What is Osteoporosis?
Osteoporosis is essential that the stability of the skeleton and the bones that form it be maintained. If these weaken, then the entire system may gradually lose its strength, and the basic foundation of the body is in jeopardy.
Other disorders of the bony system may occur. Fractures resulting from direct trauma are common. Almost any accident may result in a bony fracture. The bones are frequently the site for secondary cancerous deposits that have been carried there from other parts of the body. These are termed metastases, and may lead to premature fractures of the bones. These will not be dealt with either.
The main disorders that will be covered will include osteoporosis, osteomalacia, osteitis deformans (Paget’s disease). osteomyelitis, with brief mention of some less common ones.
With advancing years, the bones of the body tend to lose their calcium, which makes them weaker and more liable to ready fracture. This may occur with minimum trauma, and under normal circumstances, in younger persons, would never produce a break. just when normal calcium loss merges into abnormal loss is a debatable point. It is usually demonstrated by X-ray, but by the time this is noticeable, a large amount of calcium has already left the bony substance.
There are many causes, but advancing years and senility hold first place. Second, postmenopausal osteoporosis in older women comes in strongly. These far outweigh all other causes combined. However, a certain number are due to disorders of the internal (endocrine) gland system. Patients with excessive thyroid function and with the fairly rare condition called acromegaly (gigantism) arc claimed to have a higher rate than normal.
Nutritional disturbances from an inadequate diet can theoretically cause osteoporosis, but in practice, this is probably very rare.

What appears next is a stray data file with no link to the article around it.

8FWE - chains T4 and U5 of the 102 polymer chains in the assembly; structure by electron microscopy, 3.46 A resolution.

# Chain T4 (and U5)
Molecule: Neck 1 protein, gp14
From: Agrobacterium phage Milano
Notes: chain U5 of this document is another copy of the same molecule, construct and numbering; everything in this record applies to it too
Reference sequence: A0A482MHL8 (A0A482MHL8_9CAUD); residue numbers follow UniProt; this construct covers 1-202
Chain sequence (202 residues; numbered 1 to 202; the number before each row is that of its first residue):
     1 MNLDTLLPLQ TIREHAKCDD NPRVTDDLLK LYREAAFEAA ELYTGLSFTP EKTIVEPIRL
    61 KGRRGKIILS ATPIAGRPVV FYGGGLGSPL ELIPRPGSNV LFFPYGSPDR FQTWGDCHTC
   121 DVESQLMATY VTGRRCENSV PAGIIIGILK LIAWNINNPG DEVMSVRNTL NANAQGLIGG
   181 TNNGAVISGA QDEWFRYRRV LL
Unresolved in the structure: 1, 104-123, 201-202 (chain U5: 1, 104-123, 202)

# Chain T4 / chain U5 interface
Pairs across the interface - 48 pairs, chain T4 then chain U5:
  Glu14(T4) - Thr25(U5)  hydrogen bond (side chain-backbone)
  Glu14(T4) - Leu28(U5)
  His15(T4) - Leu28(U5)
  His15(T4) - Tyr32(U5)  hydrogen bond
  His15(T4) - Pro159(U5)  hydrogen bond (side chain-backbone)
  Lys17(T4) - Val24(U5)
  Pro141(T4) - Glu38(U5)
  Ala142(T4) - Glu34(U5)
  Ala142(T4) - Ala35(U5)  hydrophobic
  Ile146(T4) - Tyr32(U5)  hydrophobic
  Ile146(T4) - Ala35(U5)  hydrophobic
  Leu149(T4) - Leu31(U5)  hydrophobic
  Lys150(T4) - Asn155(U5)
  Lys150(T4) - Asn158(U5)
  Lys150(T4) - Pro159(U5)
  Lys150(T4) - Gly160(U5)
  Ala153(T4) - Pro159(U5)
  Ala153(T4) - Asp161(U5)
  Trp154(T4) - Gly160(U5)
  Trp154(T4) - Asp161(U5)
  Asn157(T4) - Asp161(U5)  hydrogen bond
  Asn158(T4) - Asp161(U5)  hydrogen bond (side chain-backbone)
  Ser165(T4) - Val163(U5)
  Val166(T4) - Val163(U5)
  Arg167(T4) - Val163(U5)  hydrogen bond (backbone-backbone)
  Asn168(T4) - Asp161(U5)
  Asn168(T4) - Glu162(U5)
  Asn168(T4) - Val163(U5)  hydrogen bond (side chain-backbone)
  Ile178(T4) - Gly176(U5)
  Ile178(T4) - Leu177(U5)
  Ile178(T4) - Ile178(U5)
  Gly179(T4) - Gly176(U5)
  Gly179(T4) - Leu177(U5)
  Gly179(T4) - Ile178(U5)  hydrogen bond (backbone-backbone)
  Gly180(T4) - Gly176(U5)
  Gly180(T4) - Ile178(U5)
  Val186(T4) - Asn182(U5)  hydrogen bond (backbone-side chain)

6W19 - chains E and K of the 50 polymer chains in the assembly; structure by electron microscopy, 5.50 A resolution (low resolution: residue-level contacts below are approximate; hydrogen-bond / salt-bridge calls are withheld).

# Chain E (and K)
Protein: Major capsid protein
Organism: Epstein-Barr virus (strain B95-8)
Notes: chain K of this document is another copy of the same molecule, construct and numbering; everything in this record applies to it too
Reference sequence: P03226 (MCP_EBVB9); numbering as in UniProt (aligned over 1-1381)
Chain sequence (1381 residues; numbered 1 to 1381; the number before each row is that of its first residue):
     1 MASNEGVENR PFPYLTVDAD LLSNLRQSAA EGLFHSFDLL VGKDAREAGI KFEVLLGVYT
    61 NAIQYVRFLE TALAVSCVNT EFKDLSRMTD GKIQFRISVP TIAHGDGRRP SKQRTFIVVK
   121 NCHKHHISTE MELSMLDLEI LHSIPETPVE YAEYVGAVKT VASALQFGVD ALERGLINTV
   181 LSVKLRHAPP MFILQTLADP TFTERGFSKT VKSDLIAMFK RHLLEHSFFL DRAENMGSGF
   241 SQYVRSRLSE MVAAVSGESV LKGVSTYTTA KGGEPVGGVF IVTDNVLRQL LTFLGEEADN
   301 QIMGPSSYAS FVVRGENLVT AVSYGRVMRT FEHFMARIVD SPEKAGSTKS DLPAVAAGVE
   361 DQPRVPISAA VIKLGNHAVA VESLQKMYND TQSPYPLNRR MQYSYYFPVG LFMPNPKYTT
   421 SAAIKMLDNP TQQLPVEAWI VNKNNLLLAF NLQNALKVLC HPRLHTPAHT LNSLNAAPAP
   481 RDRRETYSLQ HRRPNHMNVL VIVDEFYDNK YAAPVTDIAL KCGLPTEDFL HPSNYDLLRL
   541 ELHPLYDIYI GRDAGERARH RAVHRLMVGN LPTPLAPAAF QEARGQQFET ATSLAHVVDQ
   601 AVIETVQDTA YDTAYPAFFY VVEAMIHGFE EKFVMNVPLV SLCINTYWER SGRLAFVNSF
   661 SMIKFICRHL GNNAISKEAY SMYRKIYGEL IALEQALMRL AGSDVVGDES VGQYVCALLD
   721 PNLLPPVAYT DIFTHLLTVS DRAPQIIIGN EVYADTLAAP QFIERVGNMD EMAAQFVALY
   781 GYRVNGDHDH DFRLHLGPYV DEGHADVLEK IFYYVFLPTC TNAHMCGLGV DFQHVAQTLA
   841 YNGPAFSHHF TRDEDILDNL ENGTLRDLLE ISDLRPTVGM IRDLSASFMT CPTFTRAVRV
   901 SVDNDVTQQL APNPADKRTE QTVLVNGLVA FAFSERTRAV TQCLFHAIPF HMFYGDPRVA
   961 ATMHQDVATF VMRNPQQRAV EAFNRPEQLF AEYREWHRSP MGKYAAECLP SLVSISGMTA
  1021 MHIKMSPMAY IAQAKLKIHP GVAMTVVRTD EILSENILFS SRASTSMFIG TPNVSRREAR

If a person has been immobilised for any reason and is confined to bed for a prolonged period of time, then the bones tend to lose calcium rapidly on this score alone. In most cases, the heavy bones comprising the vertebral column arc usually affected first.
The bones lose their calcium, so tend to become spongy and brittle. This means they lose their strength and fracture (break) far more readily. The bones are not tender, except when a recent fracture has taken place, for example in the vertebral column where the bones may simply collapse. In the early stages, there are often no signs at all.
As the bones weaken, they tend to fracture readily. As each fresh fracture takes place (commonly in the back), it is accompanied by local pain at the site. But this soon heals. The person may find relief from going to bed for a while, and in four to eight weeks the fracture heals. Or the patient may elect to use a wheelchair during the acute period of discomfort. Stress on the back may initiate these fractures. Stooping and lifting a heavy weight is a common predisposing cause. But in others the fracture merely takes place for no obvious reason.
Each time a fracture occurs, there is a shortening of the total vertebral column. At first it may be unrecognised, and only when it causes symptoms in itself will the patient be aware of it.
As this condition progresses, chronic and constant backache tends to result, but this is usually a late symptom. It is often aggravated by a forward tilting of the back.